The National Science Foundation pays for much of the university-based social and behavioral science research in the United states, and on Friday President Obama sign a bill setting policy for the NSF. The American Innovation and Competitiveness Act updates – in part – the America COMPETES Act first passed in 2007 and later updated in 2010 by setting parameters for federal research and technology policy key agencies such as NSF and the National Institute of Standards and Technology. The bill was passed at the 11th hour by the last Congress; Obama’s signature came after a new Congress had convened.
Where the new law differs from the previous COMPETES bills is that it does not include budget authorizations for the agencies. In the federal process, spending usually is first authorized by one law before it appropriated by another. A specific COMPETES-style authorization bill for the coming fiscal year has not be introduced in Congress.
While the bill focused on strengthening the basic research mechanism for physical science and technology and for creating opportunities for public-private initiative, early versions of the bill were less welcome for social and natural science.
The biggest and most welcome change, from the viewpoint of the social science community, is the removal of directions telling the NSF exactly how much it could spend on each of its seven grant-making directorates – and which in the process reduced the amount the foundation usually spends on social science and on geosciences. But since it’s no longer an authorization bill, such language did not have a place.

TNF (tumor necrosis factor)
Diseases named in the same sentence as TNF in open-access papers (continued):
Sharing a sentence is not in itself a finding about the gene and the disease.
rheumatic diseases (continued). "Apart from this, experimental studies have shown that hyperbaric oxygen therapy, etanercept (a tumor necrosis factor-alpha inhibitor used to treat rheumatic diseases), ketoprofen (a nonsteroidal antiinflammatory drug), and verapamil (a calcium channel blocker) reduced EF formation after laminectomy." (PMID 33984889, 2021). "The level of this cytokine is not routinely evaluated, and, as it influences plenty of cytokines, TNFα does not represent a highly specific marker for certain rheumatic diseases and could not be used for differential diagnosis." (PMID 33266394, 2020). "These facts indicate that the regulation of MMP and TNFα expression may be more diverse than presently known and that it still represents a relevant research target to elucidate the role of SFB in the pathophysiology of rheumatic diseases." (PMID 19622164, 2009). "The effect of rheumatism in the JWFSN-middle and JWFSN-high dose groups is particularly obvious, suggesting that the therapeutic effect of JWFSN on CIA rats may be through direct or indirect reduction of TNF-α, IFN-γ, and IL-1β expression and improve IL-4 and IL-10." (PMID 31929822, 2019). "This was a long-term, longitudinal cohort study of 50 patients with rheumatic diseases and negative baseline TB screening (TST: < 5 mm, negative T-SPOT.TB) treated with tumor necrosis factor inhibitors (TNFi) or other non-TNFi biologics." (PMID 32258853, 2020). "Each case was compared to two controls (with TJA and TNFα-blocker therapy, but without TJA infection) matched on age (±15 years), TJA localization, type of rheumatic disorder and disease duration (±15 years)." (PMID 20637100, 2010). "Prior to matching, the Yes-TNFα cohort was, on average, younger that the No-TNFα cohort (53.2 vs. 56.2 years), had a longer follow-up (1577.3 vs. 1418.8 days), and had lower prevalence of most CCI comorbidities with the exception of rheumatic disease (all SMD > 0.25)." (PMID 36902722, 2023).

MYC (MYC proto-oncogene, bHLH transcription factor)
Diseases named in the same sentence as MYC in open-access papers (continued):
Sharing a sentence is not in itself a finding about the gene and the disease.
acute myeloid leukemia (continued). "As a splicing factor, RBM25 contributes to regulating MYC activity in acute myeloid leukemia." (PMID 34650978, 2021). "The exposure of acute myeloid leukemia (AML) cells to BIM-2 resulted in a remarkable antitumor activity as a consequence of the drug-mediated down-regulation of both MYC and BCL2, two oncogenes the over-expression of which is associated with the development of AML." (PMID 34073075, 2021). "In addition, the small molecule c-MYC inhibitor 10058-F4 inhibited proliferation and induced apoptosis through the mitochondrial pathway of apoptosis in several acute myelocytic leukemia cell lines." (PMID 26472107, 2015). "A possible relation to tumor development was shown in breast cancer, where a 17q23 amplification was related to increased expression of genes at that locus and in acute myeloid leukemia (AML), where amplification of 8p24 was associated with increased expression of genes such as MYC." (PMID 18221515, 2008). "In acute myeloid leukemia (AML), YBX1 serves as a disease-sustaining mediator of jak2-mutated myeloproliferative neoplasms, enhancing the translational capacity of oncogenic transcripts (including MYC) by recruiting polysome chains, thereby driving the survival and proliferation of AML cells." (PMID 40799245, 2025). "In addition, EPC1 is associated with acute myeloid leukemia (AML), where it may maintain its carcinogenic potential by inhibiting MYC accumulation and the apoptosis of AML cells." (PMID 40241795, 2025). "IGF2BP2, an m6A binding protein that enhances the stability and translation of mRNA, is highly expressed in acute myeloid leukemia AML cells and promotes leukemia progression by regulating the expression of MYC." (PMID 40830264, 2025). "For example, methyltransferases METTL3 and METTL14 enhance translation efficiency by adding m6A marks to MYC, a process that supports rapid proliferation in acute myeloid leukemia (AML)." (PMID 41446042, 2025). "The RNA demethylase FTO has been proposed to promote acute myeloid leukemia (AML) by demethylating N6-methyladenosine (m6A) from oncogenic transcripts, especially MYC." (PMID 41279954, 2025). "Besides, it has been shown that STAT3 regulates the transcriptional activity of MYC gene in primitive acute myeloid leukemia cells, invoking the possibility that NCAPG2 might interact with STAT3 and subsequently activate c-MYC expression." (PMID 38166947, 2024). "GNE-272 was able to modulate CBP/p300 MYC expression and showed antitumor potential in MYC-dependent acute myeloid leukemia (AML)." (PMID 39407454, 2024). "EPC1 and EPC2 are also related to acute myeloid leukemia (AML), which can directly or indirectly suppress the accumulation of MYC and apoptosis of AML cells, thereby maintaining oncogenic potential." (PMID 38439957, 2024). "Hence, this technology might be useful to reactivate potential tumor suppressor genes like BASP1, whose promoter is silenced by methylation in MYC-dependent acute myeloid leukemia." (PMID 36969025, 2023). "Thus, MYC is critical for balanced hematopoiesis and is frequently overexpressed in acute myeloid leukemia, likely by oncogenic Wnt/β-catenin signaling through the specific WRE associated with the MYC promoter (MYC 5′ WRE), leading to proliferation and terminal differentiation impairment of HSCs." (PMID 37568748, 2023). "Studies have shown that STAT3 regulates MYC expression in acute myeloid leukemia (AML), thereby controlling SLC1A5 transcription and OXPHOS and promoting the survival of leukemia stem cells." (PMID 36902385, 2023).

The bill retains language which sets expectations about what federally funded research should accomplish, focused on the general themes of intellectual merit and broader impact. This includes language about being high quality and an in the national interest. While anodyne and hardly controversial, such language has been used to bludgeon social science research that might have a silly-sounding title or focus on something outside the U.S. in attacks accompanied by efforts to reduce or eliminate funding for the research.
“I’m proud to see the President sign the American Innovation and Competitiveness Act into law today,” Senator Cory Gardner, a Colorado Republican who introduced the bill alongside Michigan Democrat Gary Peters. “A strong, bipartisan effort, this legislation is the result of nearly two years of work to gather input from the scientific community, universities, and interested stakeholders.”